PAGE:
But while I don’t judge Barbour as a racist, I do think something is afoot that reveals a bit about his character and how he views race.  I also think it might speak to a problem that has plague conservatism for decades and will continue to do so until they come to terms with it. Conservative journalist and author Linda Chavez nails the problem:

No doubt there are double standards when it comes to judging Republicans, but conservatives are not blameless in the process either. It isn’t just a matter of flubbing their words — many conservatives are either unaware of the pervasiveness of racial discrimination prior to the enactment of the Civil Rights Acts of the 1960s, or they choose, like Barbour, to engage in selective memory.

To put the era in perspective, Abby Thernstrom, in her seminal study of the 1965 Voting Rights Act, Whose Votes Count?, notes that fewer than 7 percent of voting-age blacks were registered in Mississippi prior to federal registrars being sent in after the Act was passed; by 1967, the number of registered blacks had jumped to 60 percent. And it is hard to imagine that Barbour wasn’t at least aware of the murder of three civil-rights activists in 1964 in Meridian, Mississippi, just 140 miles from his hometown of Yazoo City, not to mention the segregation that permeated every facet of public life. Haley and I graduated high school the same year, and even though I was living in Denver at the time, I was very much aware of what was going on in Mississippi. To ignore this history requires an act of will.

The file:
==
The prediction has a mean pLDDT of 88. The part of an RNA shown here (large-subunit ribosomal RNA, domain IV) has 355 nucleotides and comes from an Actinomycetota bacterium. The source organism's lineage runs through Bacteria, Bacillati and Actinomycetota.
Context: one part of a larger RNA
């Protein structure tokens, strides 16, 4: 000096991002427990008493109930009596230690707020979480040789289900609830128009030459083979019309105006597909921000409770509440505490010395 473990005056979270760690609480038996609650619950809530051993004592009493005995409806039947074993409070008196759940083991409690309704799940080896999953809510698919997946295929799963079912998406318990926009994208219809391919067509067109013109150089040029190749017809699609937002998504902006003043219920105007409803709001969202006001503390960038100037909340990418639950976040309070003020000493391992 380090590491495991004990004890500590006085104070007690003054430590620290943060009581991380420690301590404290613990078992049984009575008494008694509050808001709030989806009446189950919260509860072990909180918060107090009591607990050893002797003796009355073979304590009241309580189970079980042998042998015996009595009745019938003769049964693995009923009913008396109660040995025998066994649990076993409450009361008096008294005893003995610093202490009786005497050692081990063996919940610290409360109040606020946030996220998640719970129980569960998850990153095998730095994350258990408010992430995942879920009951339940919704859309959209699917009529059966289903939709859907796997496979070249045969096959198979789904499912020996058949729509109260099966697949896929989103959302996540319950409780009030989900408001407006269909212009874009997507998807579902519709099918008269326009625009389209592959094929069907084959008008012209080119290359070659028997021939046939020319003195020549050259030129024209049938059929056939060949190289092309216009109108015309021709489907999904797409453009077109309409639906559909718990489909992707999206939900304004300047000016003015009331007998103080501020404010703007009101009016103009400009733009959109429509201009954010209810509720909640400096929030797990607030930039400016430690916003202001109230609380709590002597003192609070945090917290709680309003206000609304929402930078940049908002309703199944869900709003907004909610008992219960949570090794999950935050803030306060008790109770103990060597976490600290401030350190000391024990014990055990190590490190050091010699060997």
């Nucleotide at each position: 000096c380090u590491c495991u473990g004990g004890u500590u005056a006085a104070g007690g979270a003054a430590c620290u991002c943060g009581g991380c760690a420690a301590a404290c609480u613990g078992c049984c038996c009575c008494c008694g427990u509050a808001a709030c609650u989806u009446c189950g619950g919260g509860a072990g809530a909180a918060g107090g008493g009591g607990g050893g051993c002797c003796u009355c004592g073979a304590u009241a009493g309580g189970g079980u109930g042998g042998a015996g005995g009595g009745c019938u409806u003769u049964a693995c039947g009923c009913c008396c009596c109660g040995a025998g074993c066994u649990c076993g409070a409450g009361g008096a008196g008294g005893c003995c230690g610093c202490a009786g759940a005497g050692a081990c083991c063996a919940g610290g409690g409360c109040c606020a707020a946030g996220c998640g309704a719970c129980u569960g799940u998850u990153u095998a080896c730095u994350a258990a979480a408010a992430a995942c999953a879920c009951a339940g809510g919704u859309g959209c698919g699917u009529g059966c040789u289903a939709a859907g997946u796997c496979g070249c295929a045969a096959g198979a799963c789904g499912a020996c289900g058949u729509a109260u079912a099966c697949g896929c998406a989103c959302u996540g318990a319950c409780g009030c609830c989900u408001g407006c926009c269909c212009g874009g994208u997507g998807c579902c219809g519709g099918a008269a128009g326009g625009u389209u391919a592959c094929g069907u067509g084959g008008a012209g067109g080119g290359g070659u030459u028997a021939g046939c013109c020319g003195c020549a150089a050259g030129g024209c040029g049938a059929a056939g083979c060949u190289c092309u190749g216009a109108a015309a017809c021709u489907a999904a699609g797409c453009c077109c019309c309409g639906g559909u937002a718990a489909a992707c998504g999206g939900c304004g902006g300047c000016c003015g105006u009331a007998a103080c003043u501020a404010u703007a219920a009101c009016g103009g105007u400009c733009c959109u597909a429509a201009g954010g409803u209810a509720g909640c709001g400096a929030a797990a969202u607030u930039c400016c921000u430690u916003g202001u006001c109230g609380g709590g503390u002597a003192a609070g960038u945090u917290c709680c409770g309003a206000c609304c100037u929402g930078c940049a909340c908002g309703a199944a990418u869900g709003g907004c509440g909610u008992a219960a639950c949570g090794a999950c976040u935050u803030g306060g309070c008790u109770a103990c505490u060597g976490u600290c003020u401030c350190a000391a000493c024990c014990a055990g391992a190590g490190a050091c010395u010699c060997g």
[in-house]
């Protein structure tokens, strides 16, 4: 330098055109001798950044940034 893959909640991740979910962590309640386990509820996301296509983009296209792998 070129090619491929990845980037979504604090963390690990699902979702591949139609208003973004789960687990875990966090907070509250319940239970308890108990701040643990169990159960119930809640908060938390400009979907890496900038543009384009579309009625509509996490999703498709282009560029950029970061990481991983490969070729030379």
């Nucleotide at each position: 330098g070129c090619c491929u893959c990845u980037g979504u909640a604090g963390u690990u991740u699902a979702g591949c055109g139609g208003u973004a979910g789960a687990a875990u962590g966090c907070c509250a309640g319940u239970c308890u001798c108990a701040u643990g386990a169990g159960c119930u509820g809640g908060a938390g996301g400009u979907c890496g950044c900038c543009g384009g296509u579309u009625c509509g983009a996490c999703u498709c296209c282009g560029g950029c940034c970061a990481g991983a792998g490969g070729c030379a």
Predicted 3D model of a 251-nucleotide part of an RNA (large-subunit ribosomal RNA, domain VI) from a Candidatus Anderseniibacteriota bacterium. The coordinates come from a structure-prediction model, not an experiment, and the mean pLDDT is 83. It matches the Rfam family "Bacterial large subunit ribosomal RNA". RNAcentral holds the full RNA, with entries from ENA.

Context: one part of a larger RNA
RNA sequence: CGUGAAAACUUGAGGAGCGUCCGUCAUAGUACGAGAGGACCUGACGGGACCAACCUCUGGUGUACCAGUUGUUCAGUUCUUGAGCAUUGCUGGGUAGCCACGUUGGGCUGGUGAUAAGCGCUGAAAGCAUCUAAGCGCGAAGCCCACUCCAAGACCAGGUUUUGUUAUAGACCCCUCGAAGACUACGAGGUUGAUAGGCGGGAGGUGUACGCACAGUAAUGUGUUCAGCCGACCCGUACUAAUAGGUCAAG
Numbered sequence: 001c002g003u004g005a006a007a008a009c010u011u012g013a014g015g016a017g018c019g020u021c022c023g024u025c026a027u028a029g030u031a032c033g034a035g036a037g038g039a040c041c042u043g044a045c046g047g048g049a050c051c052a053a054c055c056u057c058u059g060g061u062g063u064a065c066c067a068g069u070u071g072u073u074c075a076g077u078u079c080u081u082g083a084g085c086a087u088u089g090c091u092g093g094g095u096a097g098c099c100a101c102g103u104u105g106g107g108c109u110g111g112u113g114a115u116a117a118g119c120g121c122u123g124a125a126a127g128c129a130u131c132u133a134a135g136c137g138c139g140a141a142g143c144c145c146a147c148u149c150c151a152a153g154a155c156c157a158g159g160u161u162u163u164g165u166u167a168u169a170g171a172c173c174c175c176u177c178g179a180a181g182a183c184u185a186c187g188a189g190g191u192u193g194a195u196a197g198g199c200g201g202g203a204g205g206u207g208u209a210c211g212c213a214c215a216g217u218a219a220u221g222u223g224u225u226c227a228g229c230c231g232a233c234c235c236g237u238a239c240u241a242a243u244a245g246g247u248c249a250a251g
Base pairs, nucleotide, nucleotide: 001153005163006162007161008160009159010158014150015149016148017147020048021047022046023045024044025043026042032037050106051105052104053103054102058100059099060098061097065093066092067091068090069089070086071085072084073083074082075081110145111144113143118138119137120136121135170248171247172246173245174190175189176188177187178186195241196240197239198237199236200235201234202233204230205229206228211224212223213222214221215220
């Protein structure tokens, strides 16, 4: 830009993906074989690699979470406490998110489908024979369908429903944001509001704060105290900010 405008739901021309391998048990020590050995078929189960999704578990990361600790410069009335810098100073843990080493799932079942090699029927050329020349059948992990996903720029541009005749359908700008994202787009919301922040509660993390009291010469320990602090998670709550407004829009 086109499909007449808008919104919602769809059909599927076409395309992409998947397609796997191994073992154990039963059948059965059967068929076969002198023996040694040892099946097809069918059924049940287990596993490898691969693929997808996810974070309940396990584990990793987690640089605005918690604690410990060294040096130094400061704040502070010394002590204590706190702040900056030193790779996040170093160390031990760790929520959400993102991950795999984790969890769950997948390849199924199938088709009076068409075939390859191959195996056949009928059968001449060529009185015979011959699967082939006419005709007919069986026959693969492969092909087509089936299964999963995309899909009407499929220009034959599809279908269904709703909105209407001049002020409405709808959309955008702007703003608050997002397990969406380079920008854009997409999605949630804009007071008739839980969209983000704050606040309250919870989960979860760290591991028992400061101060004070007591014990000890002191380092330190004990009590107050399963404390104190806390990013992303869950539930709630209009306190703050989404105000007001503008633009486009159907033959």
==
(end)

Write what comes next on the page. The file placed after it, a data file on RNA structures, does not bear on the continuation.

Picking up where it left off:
And that’s the problem with Barbour and many conservatives- it’s not that they actively hate black folks or another other persons of color; it’s that they engage in a game of willful ignorance.  All too often, white conservatives take on a “Forrest Gump” mentality when talking about race- which means, they live their lives ignoring the larger events taking place around them.

In read some of the accounts of Barbour’s adolescence, which took place during the turbulent sixties, he tends to wax nostalgic about those days.  Of course, that’s what older men of any age do- they remember the days of their youth with some fondness.  But it’s a bit surprising that the racial issues never enter his consciousness, or if they did, he chose to ignore them.